Voigtlander Petzval 20"/5 = 24" (rear cell even with flange)
Dogmar 500/4.5 = 29" (mounts mid-barrel)

Have fun with the hunt.

8. ## Re: Lens for 11x14 head & shoulders portraits?

Well, supposedly the 260mm Hexagon GRII covers 11x14 at infinity with no movements so I can use it as a really wide landscape lens. But I was hoping for something available and inexpensive for head/shoulders too.

9. ## Re: Lens for 11x14 head & shoulders portraits?

well....can you take and use 1/2 of the hexagon (what's that---a triangle???)...yeah...when you shoot it that way, call it a konca triangle...anyways...if the front or rear cell screws out...you can get like double the focal length plus "soft focus" (blurry) action going on.....i THINK hexanon is a plasmat 6 element type..if so...1/2 lens works...but you STILL need the bellows extension...or an extended mount on front or the cardboard box on back...try it.....1/2 lens and cardboard box

10. ## Re: Lens for 11x14 head & shoulders portraits?

LOL - my mistake - hexaCon not hexaGon...

There are a couple of posts here 'n there (one by Jim Galli) saying that the 260mm Hexacon does cover 11x14.

The lenses on Paul's list are a bit beyond my budget! using a box or a tube is also beyond me since I don't have the technical skills to make em. I guess the idea of a box is to basically build an extension that attaches to the rear of the camera?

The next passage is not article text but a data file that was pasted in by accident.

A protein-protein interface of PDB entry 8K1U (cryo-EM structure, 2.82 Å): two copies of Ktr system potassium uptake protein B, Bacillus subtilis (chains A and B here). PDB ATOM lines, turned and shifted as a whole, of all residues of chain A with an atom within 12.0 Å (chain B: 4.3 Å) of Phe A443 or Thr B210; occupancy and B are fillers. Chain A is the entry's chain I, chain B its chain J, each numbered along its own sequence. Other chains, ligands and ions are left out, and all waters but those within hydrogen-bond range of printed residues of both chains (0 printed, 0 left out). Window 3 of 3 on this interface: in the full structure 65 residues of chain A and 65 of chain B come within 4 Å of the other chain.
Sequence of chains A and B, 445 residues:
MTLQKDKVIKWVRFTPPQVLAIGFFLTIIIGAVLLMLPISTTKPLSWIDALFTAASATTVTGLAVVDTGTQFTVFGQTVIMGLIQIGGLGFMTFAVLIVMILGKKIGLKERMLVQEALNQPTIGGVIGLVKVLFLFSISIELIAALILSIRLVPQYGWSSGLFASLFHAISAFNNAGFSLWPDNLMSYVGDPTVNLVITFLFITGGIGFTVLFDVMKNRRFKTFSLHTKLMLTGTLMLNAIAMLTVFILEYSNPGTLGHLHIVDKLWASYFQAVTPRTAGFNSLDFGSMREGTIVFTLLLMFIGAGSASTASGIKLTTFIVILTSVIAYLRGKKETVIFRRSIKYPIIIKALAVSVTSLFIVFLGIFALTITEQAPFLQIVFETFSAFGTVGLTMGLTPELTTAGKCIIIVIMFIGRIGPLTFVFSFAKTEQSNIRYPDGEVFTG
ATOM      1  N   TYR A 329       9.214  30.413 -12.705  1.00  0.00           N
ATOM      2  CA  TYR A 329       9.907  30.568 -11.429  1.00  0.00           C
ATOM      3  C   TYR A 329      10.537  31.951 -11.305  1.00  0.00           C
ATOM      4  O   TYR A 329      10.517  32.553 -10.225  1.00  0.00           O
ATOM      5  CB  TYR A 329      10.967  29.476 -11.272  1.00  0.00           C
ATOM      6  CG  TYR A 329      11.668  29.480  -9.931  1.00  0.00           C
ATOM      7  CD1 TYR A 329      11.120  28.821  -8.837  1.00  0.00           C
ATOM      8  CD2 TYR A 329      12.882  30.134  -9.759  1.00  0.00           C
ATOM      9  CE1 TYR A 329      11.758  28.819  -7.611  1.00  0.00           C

I have a 21" Kodak anastigmat. Hmmm.. I wonder what happens if I remove a cell...

Anyway, I guess I should have been clear that I was thinking of the Hexacon as a landscape lens. "Just for fun" (to quote my late father who was an engineer) lets say it should cover 11x14 at infinity. At infinity bellows draw is the same as focal length, which for the 260mm Hexacon means a bellows draw of 260mm=10 inches.

For 1:1 it would be double that: 520mm or 20 inches, which is just shy of the max 21" bellows draw on my camera.

Now how far away would your lens have to be from your subject to get 1:1 magnification using a 260mm lens and a max bellows draw of 21"? What was the formula for lens to subject distance etc etc? My math is rusty! So I think the formula was 1/f=1/u +1/v where f is the focal length, u is lens-to-subject distance and v is the lens-to-film distance (aka bellows draw.) (Yes this formula is an approximation for a simple lens etc - lets just pretend that's the case)

So we have 1/260mm = 1/u + 1/520mm, eventually arriving at u=520mm or 20 inches.

So in other words, to get 1:1 magnification using the Hexacon the lens would have to be 20 inches away from the subject? Is this right?
For a 310mm lens, it would be 29 inches. But then I couldn't focus on infinity anymore.

Anyway doing the math, it turns out my Anastigmat 21" is a bad deal because of the limited 21" bellows draw on my camera. It can focus on infinity only at full extension. And, it can't focus on anything closer, because it would need greater than max extension. In theory, However then you have to consider the DOF of this lens. That's more math.